- Lordstown Motors' new executive team wants to make one thing clear to the investors this week: The electric vehicle start-up has "real employees at a real plant."
- That message is part of tours this week for media, analysts, investors and others that the company is calling "Lordstown Week."
- Its shares tumbled 5.5% on Monday, the first day of the tour. They've recovered since then and are up by about 8% in midday trading Wednesday, but remain down by about 44% so far this year.
LORDSTOWN, Ohio – Lordstown Motors' new executive team wants to make one thing clear to the investors this week: The electric vehicle start-up has "real employees at a real plant."
That wouldn't need to be said for most companies, but the aspiring EV manufacturer has been hemorrhaging money, it recently warned investors that it may not have enough cash on hand to survive the next 12 months and it ousted its top two executives. The Securities and Exchange Commission has also opened and inquiry looking into statements made by the company and executives about orders.
The message is part of tours this week for media, analysts, investors and others the company is calling "Lordstown Week." It's meant to show that the embattled company has made progress as the new executive team seeks to raise funds to keep it afloat.
Real investors haven't been so convinced. Its shares tumbled 5.5% on Monday, the first day of the tour. They've recovered since then and are up by about 8% in midday trading Wednesday, but remain down by about 44% so far this year.
Wall Street analysts who toured the facility noted the company's progress in gearing up to produce its first EV, an electric pickup truck called the Endurance, in late-September. They also noted some parts of the plant still needed significant work and said the event didn't change their concerns about the company's finances or long-term prospects.
"While we largely note constructive takeaways from the event, we still express the same concerns as before regarding liquidity, path to scale and especially the commercialization of the in-hub motors," Morgan Stanley analyst Adam Jonas wrote in a note to investors.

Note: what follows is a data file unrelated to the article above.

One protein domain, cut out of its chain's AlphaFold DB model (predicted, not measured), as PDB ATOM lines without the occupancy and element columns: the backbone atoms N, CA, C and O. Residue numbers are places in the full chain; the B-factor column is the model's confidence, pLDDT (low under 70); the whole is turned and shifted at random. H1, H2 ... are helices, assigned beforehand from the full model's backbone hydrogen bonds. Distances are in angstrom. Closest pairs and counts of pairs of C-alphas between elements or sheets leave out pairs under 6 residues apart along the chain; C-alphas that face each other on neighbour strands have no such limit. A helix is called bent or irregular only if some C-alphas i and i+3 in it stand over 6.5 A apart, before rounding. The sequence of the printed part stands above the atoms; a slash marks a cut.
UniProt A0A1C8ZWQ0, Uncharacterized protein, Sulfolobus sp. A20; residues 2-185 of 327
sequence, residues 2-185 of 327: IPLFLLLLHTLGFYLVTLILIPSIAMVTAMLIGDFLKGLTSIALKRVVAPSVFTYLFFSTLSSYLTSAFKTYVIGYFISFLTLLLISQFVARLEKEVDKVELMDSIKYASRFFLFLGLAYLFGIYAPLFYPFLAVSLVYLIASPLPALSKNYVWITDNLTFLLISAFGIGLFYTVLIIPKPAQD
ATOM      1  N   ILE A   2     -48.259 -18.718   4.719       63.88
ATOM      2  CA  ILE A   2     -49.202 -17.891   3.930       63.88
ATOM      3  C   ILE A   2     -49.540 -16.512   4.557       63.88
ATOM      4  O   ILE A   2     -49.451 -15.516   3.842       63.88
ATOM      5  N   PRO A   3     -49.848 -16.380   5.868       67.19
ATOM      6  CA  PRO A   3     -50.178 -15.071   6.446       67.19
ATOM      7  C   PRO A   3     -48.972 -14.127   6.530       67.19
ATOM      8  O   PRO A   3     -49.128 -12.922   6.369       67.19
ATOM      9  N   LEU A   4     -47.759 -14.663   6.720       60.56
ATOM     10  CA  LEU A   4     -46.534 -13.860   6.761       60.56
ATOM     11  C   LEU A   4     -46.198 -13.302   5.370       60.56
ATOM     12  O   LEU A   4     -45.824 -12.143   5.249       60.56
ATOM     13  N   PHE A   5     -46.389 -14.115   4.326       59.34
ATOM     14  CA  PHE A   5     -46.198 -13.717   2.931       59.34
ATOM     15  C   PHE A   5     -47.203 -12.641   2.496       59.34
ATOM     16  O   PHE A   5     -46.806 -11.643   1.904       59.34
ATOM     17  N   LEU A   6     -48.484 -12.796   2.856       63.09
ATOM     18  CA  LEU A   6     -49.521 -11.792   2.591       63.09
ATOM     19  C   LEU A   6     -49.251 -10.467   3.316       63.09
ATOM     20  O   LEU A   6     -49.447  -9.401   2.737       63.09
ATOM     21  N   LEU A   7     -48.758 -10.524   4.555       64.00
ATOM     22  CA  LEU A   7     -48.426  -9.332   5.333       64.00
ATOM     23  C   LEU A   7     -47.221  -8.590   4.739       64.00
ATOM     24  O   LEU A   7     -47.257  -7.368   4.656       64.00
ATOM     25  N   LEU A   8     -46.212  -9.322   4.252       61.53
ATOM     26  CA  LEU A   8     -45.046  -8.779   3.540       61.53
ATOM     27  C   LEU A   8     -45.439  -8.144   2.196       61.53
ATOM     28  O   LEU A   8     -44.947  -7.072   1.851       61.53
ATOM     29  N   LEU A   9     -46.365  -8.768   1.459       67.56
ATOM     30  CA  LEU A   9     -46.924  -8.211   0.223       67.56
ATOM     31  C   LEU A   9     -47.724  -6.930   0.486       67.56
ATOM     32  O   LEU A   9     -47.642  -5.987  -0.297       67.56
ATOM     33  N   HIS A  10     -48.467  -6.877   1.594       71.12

RBC Capital analyst Joseph Spak said the firm believes "Lordstown has a long road ahead." Spak noted the massive plant was "largely empty" but said it could be an important asset as collateral for a loan that could help short up its finances.
'Value' and experience
Executives and employees at Lordstown's plant on Monday consistently touted their experience as well as the value of GM's former plant, which it bought for $20 million – a fraction of its overall value – in 2019.
"I am very comfortable with the idea of change. And not only I, but this leadership team and the board of directors are very cognizant and understand the need for change in order to grow and establish a publicly traded company," said Lordstown Chairwoman Angela Strand. Later adding, "The points to emphasize are decades of experience" in automotive, innovation and technology.
Strand, who addressed media without taking questions, is leading Lordstown as the board searches for a permanent replacement for ex-CEO Steve Burns, a founder and former chairman of the company who was ousted last week.
Strand said the company continues to evaluate "strategic partners" as part of its search for capital needed to stay in operation. The company on June 8 warned investors that it may not be able to continue as a "going concern," citing "substantial doubt" about its ability to survive the next year.
She said Lordstown is "continuing our due diligence" in seeking a loan from the U.S. Department of Energy. Burns last year said the company was seeking a $200 million loan from the Energy Department's Advanced Technology Vehicles Manufacturing loan program.